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September 2007 Previous month Next month

First of all, I know that I said that the next post would have more information about disaster recovery scenarios. However, this topic is hot on my mind and I'm in a location with very limited internet access this week so I'm going to defer the additional disaster recovery information for something that is more interesting to me at the moment...

I'd like to talk a little bit about wireless networks. For those of you that have been using wireless networks for a few years, you'll agree that they've come a long, long ways. I'm sure that someone will argue with me here, but nowadays I have a hard time justifying cabling a new office vs. using a next-gen wireless infrastructure. The new wireless network equipment from Aruba, Cisco, Proxim, and others is very reliable, easy to deploy and manage, and offers more bandwidth to the desktop than the typical user will need for years to come. It's easy to deploy, inexpensive, and in the cube-land that most of us live in it works very reliably.

<warning - vicious rant follows>
This week I'm staying at a hotel out in Tinton Falls, New Jersey. It's an area frequented by technical people as AT&T, the US Army, and others have tech centers here. So why is it that the hotels here have such horribly slow internet access? And more directly, why is it that in today's day and age so many of the hotels that we frequent still don't have wireless networks available? This is, in my opinion, pretty freaking ridiculous. As a technical person (and especially as a network engineer) I guess I just expect better than this. I mean, come on. How many of us have high-speed wireless networks at home? My son setup the last wireless system that we bought for my house and he was 12 at the time - there really are no excuses here... I mean, given a choice of sitting at a desk and using the free wired access or being able to sit comfortably in bed, watching TV and working via a wireless connection - who wouldn't pay an extra $10 for the convenience of wireless? I sure as heck would... These guys are missing both an opportunity to enhance customer service and an opportunity to increase revenues... What gives?
<end rant>

With regards to wireless infrastructure, there are three primary categories of wireless equipment. First, there are small, inexpensive wireless devices intended for homes and small businesses. These are the devices made by Linksys (Cisco), Netgear, Belkin, D-Link, and the like. These devices are very affordable and easy to configure but don't offer the manageability or performance that you need in the enterprise environment.

Next, with regards to enterprise class wireless infrastructure, there are two primary classes - systems using fat WAPs and systems using thin WAPs. There are many different terms for these technologies and some people don't consider the fat/thin phrasing to be PC but this is how I learned it when the technology was just emerging and the terms stuck with me.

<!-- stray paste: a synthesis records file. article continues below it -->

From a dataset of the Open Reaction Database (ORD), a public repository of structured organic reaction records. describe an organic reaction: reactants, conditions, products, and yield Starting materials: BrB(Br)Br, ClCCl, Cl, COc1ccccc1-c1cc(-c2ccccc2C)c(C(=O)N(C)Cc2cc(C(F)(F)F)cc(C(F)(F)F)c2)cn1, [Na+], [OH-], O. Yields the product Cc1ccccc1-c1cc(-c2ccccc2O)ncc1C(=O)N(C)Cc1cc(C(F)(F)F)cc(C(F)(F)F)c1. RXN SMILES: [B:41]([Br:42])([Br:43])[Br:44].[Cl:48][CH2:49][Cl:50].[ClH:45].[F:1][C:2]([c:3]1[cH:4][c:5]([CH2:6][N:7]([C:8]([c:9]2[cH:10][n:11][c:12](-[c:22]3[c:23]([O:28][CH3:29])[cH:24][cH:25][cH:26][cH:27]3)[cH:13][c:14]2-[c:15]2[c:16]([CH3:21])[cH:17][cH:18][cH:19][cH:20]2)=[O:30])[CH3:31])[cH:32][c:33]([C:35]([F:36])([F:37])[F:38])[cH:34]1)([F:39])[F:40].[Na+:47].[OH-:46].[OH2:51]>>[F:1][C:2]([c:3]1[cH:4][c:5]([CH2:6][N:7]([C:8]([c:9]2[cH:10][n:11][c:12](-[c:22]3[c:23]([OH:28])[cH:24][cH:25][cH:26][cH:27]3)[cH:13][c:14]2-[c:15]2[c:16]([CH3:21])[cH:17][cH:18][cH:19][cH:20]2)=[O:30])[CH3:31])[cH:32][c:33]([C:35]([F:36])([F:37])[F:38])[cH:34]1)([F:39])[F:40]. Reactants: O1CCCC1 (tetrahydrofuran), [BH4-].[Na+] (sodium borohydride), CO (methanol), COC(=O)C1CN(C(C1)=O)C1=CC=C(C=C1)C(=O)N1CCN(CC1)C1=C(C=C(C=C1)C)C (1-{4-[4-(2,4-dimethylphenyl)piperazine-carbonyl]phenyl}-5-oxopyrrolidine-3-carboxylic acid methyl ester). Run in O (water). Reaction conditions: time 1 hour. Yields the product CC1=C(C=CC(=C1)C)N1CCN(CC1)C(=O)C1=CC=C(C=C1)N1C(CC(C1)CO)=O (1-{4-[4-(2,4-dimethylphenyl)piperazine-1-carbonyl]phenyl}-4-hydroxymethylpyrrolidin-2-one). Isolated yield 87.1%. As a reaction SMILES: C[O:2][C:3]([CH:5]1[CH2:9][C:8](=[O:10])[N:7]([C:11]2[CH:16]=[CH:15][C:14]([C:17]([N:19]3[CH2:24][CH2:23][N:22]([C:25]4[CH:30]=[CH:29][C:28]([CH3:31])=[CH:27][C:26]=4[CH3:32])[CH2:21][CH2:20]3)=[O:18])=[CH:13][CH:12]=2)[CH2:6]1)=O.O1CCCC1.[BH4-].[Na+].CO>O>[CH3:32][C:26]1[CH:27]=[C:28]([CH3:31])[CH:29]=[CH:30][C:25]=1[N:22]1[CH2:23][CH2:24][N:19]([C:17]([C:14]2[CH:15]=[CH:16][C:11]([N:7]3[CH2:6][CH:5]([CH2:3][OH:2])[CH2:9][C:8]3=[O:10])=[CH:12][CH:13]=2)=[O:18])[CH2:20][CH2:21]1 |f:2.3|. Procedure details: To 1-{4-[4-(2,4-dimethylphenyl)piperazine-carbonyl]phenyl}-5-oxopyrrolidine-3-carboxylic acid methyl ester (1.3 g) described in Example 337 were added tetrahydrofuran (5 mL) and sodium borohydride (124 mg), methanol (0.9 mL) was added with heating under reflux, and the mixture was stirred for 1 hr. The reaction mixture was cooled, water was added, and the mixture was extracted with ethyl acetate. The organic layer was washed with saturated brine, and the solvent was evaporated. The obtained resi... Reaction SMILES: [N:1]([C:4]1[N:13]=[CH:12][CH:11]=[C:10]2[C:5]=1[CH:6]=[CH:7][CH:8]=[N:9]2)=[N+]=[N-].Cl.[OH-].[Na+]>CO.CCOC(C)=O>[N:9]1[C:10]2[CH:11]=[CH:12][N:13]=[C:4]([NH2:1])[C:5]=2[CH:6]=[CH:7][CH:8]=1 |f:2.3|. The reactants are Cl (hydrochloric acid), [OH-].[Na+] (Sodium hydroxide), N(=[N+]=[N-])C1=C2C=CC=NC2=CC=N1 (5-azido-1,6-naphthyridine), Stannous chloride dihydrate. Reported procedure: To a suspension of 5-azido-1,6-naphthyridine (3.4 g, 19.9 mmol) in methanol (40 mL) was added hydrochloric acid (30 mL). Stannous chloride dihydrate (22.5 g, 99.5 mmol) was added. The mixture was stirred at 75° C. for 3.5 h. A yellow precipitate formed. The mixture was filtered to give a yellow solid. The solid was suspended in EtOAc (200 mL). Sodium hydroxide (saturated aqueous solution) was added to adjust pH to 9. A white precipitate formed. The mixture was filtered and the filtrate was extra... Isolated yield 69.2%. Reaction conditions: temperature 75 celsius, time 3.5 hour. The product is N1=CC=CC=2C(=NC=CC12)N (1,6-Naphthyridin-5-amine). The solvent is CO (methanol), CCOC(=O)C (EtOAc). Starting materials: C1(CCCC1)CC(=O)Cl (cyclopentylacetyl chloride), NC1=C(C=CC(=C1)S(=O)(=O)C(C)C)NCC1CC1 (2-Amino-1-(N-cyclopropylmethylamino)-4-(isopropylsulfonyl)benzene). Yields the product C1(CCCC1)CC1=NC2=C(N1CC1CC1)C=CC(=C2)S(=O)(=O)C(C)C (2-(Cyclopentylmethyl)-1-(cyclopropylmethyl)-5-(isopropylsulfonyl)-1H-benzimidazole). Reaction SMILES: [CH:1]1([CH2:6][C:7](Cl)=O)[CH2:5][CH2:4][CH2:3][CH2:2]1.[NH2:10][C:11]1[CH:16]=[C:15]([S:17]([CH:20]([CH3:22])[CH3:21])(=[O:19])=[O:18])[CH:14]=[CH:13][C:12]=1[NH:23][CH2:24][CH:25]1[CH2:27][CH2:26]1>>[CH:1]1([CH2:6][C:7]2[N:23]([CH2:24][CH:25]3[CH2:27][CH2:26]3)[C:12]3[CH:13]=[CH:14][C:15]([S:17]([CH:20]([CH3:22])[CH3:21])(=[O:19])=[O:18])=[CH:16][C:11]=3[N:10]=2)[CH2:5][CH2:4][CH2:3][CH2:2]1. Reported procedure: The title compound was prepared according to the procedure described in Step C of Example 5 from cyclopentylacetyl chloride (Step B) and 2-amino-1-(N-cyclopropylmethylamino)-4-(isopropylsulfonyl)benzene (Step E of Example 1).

Fat WAP infrastructure is the traditional 802.11x systems where each WAP operates and is managed individually. This technology is very mature - it's been around several years - and it doesn't require very much expertise to set it up.

Thin WAP infrastructure is a bit different. Within this environment you have a central WAP switch that acts as the brain of the operation. Then, you have dumb WAPs that basically act as antennas - bridging the wireless networks from the switch out into the areas where wireless access is desired. While this architecture is a bit more complicated and harder to setup it can offer huge advantages in terms of advanced features and manageability. I have a good friend who is one of the old timers over at Aruba and some of that they and Cisco can offer through their next-gen wireless technology is really amazing. Imagine being able to walk anywhere in your company carrying your laptop, without ever losing wireless access, changing IP addresses, VLAN, or etc... I'll see if I can get my buddy to post some information about some of the more cool features they offer today. 

Now to pay the bills...
As you know, I try to add a little something to every post to help keep the lights on around here. For those of you that have deployed wireless networks or are planning to, Orion does a great job of managing this type of infrastructure. For fat WAP environments, we offer an add-on to Orion called the Wireless Network Module. This is an inexpensive way to enhance Orion so that you can track more information on your wireless network like signal quality, errors, and traffic on a per WAP and per wireless user basis. For those of you that are deploying thin WAP systems, you can use the Custom MIB Poller in Orion to track statistics within the wireless switch for both the thin WAPs and the users connected to the wireless network (the specific statistics will vary a bit based upon the hardware vendor and the information that they make available via their MIBs, but more are very good). If you want to learn more about how Orion can help you manage your wireless infrastructure contact your SolarWinds sales dude and he or she will be more than happy to assist.